Career Prep: Resume Revamp & Career Fair

April in Boston means occasional sun, occasionally moderate temperatures, and more than occasional networking opportunities! Besides a slew of conferences over the next few months, the Simmons SLIS career fair was this past week. SLIS hosts the career fair virtually on Handshake, a networking app specifically for students and recent graduates. Since I’m still a year away from graduation, I used the career fair mainly as an opportunity to learn about a few potential future employers (and, of course, getting my name out there couldn’t hurt!). I’m on the fence about whether academic or corporate libraries would be the best fit for me, so I signed up for group info sessions for a few of each. I particularly enjoyed a session on Data Management services at the Harvard Medical School library – one of my favorite information science topics from a library on Simmons’ back doorstep! Naturally, I want to put my best foot forward. The Simmons Career Education Center has plenty of advice, but I’ve learned a lot from other sources, too. In March…


Future Plans

I feel like I blinked, and all of a sudden I’m registering for classes for my third and final year at Simmons! My graduate History thesis is right around the corner, and I can hardly believe it. I’m still deciding on my topic, but I think I’m starting to build a pretty good idea. It feels like the true adult world is coming quicker than ever. Speaking of, this past week I attended the annual Spring SLIS virtual career fair and got to meet with several awesome employers and get some ideas for my job prospects next spring. It’s exciting to hear about all the opportunities that are available for me when I graduate and all the places I can potentially work at.  Until then though, I’m happy to announce I got into all the classes that I wanted for next semester. I will be taking History 562 taught by the new faculty they hired, and LIS 442, one of the required archives courses. I did experience true senioritis though: I kept forgetting that my…


Career Fair in Review

Last week I attended the Simmons SLIS career fair.  It was a really informative experience that allowed myself and other students to talk to current LIS professionals about current job opportunities and fields that we should keep an eye on.  I personally attended to get an idea of where the field was at.  I used to, before studying for my masters, work for a museum internship program and would attend these fairs on “the other side of the table.”  So, I was going to see what had changed since then, what my perspective as a student had changed, and hopefully to get some information on the state of LIS fields. I walked away feeling much more informed and confident about my job prospects once I graduate this May, regardless of where I end up.  Everyone I talked to was really kind, helpful, and happy to answer questions.  The best thing was a walked away with was interest in fields, like development fundraising research to law libraries, that I had not before.  And as someone who…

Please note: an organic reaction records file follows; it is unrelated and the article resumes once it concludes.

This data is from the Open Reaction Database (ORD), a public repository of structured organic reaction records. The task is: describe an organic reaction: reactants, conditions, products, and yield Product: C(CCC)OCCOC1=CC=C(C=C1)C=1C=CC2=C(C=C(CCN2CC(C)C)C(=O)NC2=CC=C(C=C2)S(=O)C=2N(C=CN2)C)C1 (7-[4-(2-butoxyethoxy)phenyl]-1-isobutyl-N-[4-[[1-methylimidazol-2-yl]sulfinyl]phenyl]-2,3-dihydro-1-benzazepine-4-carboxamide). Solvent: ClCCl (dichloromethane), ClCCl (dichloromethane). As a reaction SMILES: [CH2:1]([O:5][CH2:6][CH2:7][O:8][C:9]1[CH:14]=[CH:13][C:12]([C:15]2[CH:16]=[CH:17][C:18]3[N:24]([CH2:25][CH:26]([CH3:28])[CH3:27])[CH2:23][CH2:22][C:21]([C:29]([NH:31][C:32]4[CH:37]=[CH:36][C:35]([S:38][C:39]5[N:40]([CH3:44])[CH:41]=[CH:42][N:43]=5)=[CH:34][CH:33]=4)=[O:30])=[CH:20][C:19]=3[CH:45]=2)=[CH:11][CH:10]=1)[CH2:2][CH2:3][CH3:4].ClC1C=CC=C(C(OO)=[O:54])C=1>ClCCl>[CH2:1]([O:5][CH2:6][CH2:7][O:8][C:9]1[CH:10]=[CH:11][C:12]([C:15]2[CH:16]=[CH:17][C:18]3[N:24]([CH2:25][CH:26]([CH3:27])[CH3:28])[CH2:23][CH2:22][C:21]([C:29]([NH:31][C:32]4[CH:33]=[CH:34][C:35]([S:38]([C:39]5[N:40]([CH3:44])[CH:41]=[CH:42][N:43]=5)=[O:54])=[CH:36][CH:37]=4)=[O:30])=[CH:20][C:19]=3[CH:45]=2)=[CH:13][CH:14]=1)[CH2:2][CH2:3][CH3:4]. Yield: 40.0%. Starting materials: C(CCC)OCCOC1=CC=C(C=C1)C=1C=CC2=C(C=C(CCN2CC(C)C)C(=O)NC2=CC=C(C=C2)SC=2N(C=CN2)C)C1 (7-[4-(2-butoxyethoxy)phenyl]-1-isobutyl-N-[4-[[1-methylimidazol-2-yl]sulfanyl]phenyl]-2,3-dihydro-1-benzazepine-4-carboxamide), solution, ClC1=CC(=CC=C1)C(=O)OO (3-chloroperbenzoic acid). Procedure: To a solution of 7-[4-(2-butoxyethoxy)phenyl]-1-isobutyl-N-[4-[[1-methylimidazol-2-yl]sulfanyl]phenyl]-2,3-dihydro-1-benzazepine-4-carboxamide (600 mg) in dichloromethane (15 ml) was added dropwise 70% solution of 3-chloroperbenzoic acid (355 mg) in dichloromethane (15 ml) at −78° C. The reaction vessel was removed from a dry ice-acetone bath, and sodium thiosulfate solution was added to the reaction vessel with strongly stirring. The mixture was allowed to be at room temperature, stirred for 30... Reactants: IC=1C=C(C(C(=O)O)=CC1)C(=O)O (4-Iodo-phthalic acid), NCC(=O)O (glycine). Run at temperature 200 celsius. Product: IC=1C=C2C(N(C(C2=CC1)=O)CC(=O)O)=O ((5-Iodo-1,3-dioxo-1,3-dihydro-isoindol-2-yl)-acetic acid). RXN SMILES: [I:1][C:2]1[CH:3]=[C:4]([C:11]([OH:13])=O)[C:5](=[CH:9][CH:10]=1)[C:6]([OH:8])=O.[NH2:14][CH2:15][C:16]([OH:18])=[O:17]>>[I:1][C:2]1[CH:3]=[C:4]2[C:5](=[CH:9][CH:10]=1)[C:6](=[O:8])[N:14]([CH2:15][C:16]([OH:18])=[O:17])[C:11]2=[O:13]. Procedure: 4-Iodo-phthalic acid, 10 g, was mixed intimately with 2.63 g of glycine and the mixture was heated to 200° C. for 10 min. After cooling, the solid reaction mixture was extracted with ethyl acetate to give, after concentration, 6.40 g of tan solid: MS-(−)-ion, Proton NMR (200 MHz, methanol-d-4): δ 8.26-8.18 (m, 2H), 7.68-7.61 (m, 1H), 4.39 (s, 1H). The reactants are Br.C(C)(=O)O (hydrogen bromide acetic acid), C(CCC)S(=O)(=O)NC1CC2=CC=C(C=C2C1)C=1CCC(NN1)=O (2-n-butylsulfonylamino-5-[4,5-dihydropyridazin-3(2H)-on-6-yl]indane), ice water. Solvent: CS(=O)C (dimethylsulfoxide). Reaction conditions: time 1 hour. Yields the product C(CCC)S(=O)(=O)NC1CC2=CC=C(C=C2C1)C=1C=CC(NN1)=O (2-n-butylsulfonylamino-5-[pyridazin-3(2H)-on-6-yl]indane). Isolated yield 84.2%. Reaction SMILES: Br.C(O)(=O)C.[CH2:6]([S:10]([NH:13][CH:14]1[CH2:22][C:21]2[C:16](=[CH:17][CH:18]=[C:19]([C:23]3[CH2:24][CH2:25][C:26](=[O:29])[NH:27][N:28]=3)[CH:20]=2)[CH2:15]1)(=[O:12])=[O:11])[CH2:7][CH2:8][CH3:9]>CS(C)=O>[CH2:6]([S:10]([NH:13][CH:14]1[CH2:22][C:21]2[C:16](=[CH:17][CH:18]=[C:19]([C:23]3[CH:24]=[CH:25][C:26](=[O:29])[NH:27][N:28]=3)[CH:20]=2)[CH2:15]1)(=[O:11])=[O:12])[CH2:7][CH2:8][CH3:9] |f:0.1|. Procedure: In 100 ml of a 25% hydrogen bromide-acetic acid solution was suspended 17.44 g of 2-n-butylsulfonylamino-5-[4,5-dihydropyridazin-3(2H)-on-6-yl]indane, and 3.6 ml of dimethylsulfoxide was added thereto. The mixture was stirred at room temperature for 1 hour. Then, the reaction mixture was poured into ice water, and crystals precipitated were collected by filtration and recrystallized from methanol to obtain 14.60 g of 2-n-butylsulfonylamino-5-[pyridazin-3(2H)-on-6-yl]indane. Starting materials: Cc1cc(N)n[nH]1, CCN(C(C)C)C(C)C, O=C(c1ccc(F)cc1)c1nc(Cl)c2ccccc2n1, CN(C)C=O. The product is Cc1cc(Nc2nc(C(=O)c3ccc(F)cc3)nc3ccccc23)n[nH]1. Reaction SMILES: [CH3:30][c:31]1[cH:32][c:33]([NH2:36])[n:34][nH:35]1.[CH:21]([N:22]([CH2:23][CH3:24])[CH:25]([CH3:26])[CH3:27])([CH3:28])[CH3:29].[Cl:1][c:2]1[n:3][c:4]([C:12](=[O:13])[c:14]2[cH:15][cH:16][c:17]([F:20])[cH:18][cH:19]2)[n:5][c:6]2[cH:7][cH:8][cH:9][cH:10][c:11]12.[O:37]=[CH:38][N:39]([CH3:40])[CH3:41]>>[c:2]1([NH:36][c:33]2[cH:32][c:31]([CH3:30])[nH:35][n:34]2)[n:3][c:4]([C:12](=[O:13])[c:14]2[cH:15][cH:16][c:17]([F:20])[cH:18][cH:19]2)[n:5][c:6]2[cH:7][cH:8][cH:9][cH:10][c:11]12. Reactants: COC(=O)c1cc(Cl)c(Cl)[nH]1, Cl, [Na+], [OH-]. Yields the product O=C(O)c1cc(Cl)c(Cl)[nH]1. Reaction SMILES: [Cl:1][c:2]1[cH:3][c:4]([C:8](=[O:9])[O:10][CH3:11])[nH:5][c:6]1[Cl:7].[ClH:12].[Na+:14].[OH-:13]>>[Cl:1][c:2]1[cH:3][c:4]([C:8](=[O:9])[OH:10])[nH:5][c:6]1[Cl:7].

Assignments and Resumes

Now is the time in the semester where everything is busy and lots of assignments are due.  These past few weeks since coming back from spring break I have had at least one major assignment due each week.  It has been a little stressful and certainly busy. But even so, the amount of pride and excitement I get when I finish these assignments is great.  I always feel so much more accomplished than I did going into them and often, I am much more confident of my own skills on whatever the topic may have been, from metadata to programming to book reviews.  It is a wonderful sense to become more confident and surer in my abilities. This is also the case with me polishing up my career materials as I creep closer to graduation.  One of the ways I did this was by attending the Resume Revamp hosted by SLA this week.  I was a great event hosted by the Special Library Association Student Chapter at Simmons where they connected students who submitted resumes…


Spring Sprint

From the basket of laundry next to my bed, to the hundreds of unread and unorganized emails in my inbox, the evidence of this semester’s time crunch is everywhere I look.          The workload from my first semester at SLIS didn’t feel like a particularly far jump from the end of my undergraduate career. The reading was heavy, and the papers forced me to slow down and remember back to the kind of academic writing I hadn’t practiced in the year I took between my graduation from Syracuse and starting at Simmons. The three classes did keep me buzzing from one day to the next. But, in a mid-March reflection, I’m realizing now that this semester has been a whole other beast.             I run, often literally, from work, to class, to my LIS 438 field placement. Each of these pieces to my schedule is vital. I can’t miss class, or else then I’ll be behind in content and deadlines. Can’t afford to miss work and still be able to order the delicious food found…